Amanda Hayman

Amanda Hayman is both a visual artist and a leader in community cultural development projects. Since 2006, Amanda has worked at Kuril Dhagun, an Indigenous space of the State Library of Queensland, where she is Digital Exhibitions Program Officer. In 2011, Amanda co-ordinated Flash Women, an exhibition that celebrated the fashion and style of Aboriginal and Torres Strait Islander women, held at the State Library of Queensland. The exhibition explored the history of personal style, Indigenous beauty pageants (Miss NAIDOC, Miss OPAL) and the work of some prominent Indigenous fashion designers past and present.

Tell us how you came to be interested in fashion…

I am a visual artist so anything visually stimulating is of interest to me. I wouldn’t describe myself as being fashionable. I am particularly interested social history and my involvement with The Fashion Archives has been to reflect on Aboriginal and Torres Strait Islander peoples’ connection to fashion.

Where do you look for inspiration on matters of style?

As fashion is not my usual area of research or expertise, I am inspired by my friends, colleagues and acquaintances and their work that naturally comes to my attention. I see amazing style in fashion photographs by Wayne Quilliam, in designs from Aboriginal designer Nicolas Donlen with his Unearthed Iwp label, designs by Torres Strait designer Grace Lillian Lee, textiles of Shelley Monkland with Djarainj designs, Yatu Widders Hunt’s Eco-fashion blog, jewellery by Amy Rodgers-Clark in Ama’s Creations, artwork on clothing by the young Chern’ee Sutton, Sandra Georgiou’s Black Bold and Beautiful Calendar and BBB Woman’s Luncheon events, street wear by Blinded Lights Clothing and jersey designs by Banggarru Deadly Wear, just to name a few.

What is your most treasured dress-related object or memory?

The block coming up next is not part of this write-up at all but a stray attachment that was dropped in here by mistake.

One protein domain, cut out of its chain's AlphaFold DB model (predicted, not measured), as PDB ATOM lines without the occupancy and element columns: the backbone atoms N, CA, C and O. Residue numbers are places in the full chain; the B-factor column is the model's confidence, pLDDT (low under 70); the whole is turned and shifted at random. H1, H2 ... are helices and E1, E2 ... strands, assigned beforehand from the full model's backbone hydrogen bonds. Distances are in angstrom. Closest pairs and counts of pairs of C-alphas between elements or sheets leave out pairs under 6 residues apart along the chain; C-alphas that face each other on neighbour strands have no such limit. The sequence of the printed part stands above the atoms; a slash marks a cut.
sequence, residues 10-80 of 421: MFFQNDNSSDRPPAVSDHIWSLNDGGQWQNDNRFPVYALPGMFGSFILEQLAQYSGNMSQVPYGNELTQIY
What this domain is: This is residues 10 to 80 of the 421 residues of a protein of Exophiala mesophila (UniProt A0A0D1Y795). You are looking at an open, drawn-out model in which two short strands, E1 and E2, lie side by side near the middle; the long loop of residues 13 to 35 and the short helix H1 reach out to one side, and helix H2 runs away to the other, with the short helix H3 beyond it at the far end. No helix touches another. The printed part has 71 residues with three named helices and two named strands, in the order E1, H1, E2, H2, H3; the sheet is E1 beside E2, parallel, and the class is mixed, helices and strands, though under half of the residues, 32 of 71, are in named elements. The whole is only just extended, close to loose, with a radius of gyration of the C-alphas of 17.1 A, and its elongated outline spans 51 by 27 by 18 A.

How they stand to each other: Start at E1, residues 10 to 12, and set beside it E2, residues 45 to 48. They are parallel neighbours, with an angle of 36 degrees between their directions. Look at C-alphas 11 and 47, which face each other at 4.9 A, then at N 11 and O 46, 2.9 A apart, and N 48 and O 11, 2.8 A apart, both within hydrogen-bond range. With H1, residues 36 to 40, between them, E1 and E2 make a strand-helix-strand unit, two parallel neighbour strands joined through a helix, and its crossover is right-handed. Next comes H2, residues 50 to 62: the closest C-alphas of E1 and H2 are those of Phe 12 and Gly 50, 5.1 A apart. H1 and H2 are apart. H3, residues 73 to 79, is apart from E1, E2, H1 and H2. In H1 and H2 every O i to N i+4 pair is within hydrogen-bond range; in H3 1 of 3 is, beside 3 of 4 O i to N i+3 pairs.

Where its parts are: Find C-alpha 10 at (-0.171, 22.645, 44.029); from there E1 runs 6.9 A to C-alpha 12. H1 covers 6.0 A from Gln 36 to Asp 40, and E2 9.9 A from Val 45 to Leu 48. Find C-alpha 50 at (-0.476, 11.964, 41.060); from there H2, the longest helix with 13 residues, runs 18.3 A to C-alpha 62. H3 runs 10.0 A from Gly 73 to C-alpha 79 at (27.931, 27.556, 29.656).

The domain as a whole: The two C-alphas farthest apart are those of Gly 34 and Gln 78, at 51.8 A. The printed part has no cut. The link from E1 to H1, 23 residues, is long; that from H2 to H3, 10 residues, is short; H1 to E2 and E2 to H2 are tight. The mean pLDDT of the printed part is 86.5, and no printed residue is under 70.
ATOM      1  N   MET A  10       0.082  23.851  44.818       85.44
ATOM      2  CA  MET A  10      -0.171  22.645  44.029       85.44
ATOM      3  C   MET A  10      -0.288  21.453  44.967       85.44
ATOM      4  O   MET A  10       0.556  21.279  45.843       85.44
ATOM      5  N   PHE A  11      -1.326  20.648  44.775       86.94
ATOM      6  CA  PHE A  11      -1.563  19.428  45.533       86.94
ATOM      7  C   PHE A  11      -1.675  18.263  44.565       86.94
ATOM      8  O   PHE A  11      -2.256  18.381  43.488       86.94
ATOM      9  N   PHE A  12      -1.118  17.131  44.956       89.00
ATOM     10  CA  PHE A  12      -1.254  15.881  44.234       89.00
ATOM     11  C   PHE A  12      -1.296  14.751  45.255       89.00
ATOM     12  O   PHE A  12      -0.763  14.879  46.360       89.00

A few years ago I sat beside an Elder at a community gathering and I was introduced as Gwen Hayman’s granddaughter. The older lady responded by saying how beautiful my grandmother was and how she was always dressed elegantly and in her youth she was the one that other girls would look to for style. I was bewildered as I had never heard anyone describe my nan like that before. When I thought more about it, my grandma has always dressed immaculately; she wore her Sunday best the whole week through. Even now, at age 88, I will visit her nursing home without prior warning and she will be dressed, often with pearls or a brooch and always with stockings and shoes. My nan had a hard life and was not rich but still took enormous pride in her appearance. I think some of this was because of the pressure of assimilating into white Australian society, but that’s another story. Although I don’t tend to spend a lot on my wardrobe, I too take pride in my appearance, a trait I inherited from my grandmother.

Give us three words, people or places you associate with Queensland fashion…

Elaine George, Natalie Cunningham, Nicolas Donlen

Is there such a thing as a distinct Queensland style?

Queensland is the sunshine state and this is reflected in its style; fashion is bright, fresh and colourful.

Amanda Hayman, Flash Women exhibition, State Library of Queensland, 2011
Amanda Hayman, Flash Women exhibition, State Library of Queensland, 2011Amanda Hayman

Published in , on September 24, 2013.